The smoking zones were removed when a national law to establish smoke-free educational areas was introduced in 2020. According to Ari and her friends, this has only made smoking on campus worse. “The campus would be much cleaner if the smoking zones were still there, because now there are cigarettes on the ground all over the place”, says Ari.
University Council member Erin van Gestel raised the issue with the Executive Board after she spoke to several students who complained about it. “The problem has already been brought up at a meeting, where it was concluded that it isn’t really the responsibility of the University Council”, says Van Gestel. “But then I thought: people voted for me. When they ask me if I can do anything about it, it becomes my responsibility.”
Smokers almost always smoke outside the entrances to buildings, causing the smoke to waft inside. “I have severe asthma myself, so I find smokers at the entrances very annoying”, says Van Gestel. According to her and the other members of the University Council, there should be stricter enforcement of the smoking ban, e.g. by means of more frequent checks by security guards or posters at the entrances to buildings. “This doesn’t address the core of the issue, of course, so you also have to look at why people smoke or how you can help them stop. Better enforcement is also in the interests of the university itself, because if the Netherlands Food and Consumer Product Safety Authority comes to check and finds cigarettes on the campus grounds, the university could be fined up to 4,500 euros.”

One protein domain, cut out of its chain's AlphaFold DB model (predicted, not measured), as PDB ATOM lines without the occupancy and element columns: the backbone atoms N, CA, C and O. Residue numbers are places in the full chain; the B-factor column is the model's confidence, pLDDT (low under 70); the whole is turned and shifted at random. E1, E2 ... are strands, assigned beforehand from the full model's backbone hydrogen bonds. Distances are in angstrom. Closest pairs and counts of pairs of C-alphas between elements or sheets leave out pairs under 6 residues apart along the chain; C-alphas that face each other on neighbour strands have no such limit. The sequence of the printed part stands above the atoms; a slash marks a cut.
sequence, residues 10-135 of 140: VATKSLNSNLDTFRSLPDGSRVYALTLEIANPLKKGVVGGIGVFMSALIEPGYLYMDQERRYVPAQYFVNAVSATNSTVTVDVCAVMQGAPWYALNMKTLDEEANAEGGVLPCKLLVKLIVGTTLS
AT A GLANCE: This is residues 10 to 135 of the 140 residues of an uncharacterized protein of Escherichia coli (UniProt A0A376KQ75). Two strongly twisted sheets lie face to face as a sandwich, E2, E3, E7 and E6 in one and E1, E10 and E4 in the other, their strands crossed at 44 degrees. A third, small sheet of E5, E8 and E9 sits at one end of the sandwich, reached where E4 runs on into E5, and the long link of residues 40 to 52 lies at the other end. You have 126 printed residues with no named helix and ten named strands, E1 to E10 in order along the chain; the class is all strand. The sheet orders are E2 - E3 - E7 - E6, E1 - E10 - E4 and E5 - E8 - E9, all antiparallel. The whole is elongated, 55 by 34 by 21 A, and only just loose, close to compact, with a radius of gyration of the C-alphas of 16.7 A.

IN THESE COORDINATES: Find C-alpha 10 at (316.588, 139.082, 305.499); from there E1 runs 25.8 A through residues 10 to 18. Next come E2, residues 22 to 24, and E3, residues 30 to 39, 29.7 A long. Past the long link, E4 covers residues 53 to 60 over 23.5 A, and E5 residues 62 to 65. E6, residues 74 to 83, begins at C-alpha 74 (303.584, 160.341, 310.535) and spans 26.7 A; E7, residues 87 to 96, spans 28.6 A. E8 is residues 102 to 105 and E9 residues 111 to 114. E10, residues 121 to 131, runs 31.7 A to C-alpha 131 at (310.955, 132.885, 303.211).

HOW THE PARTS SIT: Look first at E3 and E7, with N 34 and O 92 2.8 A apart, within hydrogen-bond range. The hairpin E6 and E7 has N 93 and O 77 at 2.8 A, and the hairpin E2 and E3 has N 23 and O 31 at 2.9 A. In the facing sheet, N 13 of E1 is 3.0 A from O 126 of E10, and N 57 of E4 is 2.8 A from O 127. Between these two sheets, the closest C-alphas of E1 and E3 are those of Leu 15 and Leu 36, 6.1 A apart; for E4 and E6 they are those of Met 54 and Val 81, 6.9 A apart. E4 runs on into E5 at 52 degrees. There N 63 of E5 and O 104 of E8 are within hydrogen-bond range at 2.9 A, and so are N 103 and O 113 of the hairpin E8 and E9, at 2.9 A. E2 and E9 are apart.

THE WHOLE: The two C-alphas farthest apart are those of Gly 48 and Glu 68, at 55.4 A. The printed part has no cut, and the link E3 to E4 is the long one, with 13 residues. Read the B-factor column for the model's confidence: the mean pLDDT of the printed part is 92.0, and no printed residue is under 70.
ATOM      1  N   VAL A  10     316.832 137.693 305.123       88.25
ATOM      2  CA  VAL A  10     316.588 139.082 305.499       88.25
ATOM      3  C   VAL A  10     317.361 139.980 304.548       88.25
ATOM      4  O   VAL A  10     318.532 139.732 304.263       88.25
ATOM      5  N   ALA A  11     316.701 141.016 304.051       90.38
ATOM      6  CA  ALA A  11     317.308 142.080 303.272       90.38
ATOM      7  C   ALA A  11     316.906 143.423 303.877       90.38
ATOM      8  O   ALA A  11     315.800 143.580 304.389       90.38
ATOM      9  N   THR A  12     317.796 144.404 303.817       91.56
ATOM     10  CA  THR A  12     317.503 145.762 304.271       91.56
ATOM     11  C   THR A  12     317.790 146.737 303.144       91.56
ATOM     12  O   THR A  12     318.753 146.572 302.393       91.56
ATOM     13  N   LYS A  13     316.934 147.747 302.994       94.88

The Executive Board has promised the Council that it will contact the communication department to explore ways to create greater awareness.
According to Van Gestel, the university must put the health of non-smokers first, followed by that of smokers. “The university always advocates for the health of its students, whether mental or physical”, she says. “The health of non-smokers can be guaranteed by at least removing the smokers from the entrances of buildings. You could also help smokers to quit, for example by offering nicotine patches.”
Nienke studies Communication and Media and smokes on campus from time to time. According to her, the smoking ban is not effective. “I don’t think the university can do much to get people to stop smoking. This is something that needs to be addressed at government level”, she says. “Making educational areas smoke-free is a very good development, of course, but people will always find a way to meet their needs. A smoke-free campus won’t stop them.”